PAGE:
Ex_2A_Fall 2015.pdf

# 7 pts a find the energy of the 1014 nm photon just

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(7 pts) (a). Find the energy of the 1014 nm photon. Just use E= hc/ λ . E = hc λ = (6.626 × 10 –34 Js)(2.9979 × 10 8 m/s) 1014 × 10 –9 m = 1.959 × 10 –19 J You could also find frequency first – should be 2.957 × 10 14 s -1 . (3 pts) (b). This process is summarized in the energy level diagram below, where the 3 arrows represent the transitions giving rise to the emission wavelengths listed above. Which arrow (A, B, or C) corresponds to the wavelength whose energy you found in part (a)? (You can assume the diagram is drawn at least approximately to scale.) A B C E A: longest wavelength = smallest energy I did not ask for a reason, so this is just right or wrong.

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A6 © 2015 L.S. Brown (8 pts) 5. A sample of N 2 gas occupies a volume of 1.25 L at 45.0°C and 0.975 atm. The temperature and the pressure of the gas are both changed, and as a result the gas expands to a final volume of 2.75 L. Find the density of the gas at the end of this process. We want density at the end. That’s mass/volume, and we know the volume. So we need to find the mass. Use the initial data to find moles, then mass. n = PV RT = (0.975 atm)(1.25 L) (0.08206 L atm mol K )(318.15 K) = 4.668 × 10 –2 mol N 2 4.668 × 10 –2 mol N 2 × 28.02 g 1 mol N 2 = 1.308 g 1.308 g 2.75 L = 0.476 g/L (8 pts) 6. Ultraviolet light with wavelength 363 nm is able to dissociate (or break) a carbon–chlorine bond. What is the C–Cl bond energy in kJ/mol? Start by converting the given wavelength into an energy: E = hc λ = (6.626 × 10 –34 Js)(2.9979 × 10 8 m/s) 363 × 10 –9 m = 5.472 × 10 –19 J That’s the bond energy for one bond, so we just need to convert that into kJ/mol. 5.472 × 10 –19 J × 1 kJ 1000 J × 6.022 × 10 23 1 mol = 330 kJ mol We split the points: half for getting the photon E and the other half for getting to kJ/mol.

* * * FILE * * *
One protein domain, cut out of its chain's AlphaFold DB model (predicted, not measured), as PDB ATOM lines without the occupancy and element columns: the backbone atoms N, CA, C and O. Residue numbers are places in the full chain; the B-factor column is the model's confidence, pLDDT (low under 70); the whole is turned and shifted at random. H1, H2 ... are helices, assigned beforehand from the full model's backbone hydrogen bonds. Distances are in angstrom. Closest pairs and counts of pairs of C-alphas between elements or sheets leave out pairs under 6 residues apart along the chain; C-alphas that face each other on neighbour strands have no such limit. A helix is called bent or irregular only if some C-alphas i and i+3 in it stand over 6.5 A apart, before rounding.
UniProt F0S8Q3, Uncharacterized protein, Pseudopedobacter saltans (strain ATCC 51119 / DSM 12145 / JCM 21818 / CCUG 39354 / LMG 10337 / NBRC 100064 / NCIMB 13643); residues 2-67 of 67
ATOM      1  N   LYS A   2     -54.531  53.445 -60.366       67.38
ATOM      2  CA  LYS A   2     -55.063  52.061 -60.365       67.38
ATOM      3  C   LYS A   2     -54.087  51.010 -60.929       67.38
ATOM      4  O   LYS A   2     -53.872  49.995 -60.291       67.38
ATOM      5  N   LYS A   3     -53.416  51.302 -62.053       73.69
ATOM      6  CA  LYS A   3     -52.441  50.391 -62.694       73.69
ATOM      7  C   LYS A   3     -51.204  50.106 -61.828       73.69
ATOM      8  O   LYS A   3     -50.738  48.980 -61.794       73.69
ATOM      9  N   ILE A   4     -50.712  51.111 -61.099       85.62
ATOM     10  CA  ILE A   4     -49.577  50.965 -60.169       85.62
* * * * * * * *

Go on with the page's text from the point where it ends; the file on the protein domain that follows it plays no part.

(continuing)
NAME:_________________________________ © 2015 L.S. Brown A7 7. (8 pts) (a). A photoelectric effect experiment is carried out using ultraviolet light with a frequency of 1.370 × 10 15 s –1 and a silver (Ag) metal target. If electrons are emitted with a kinetic energy of 1.488 × 10 –19 J, what is the electron binding energy for silver?

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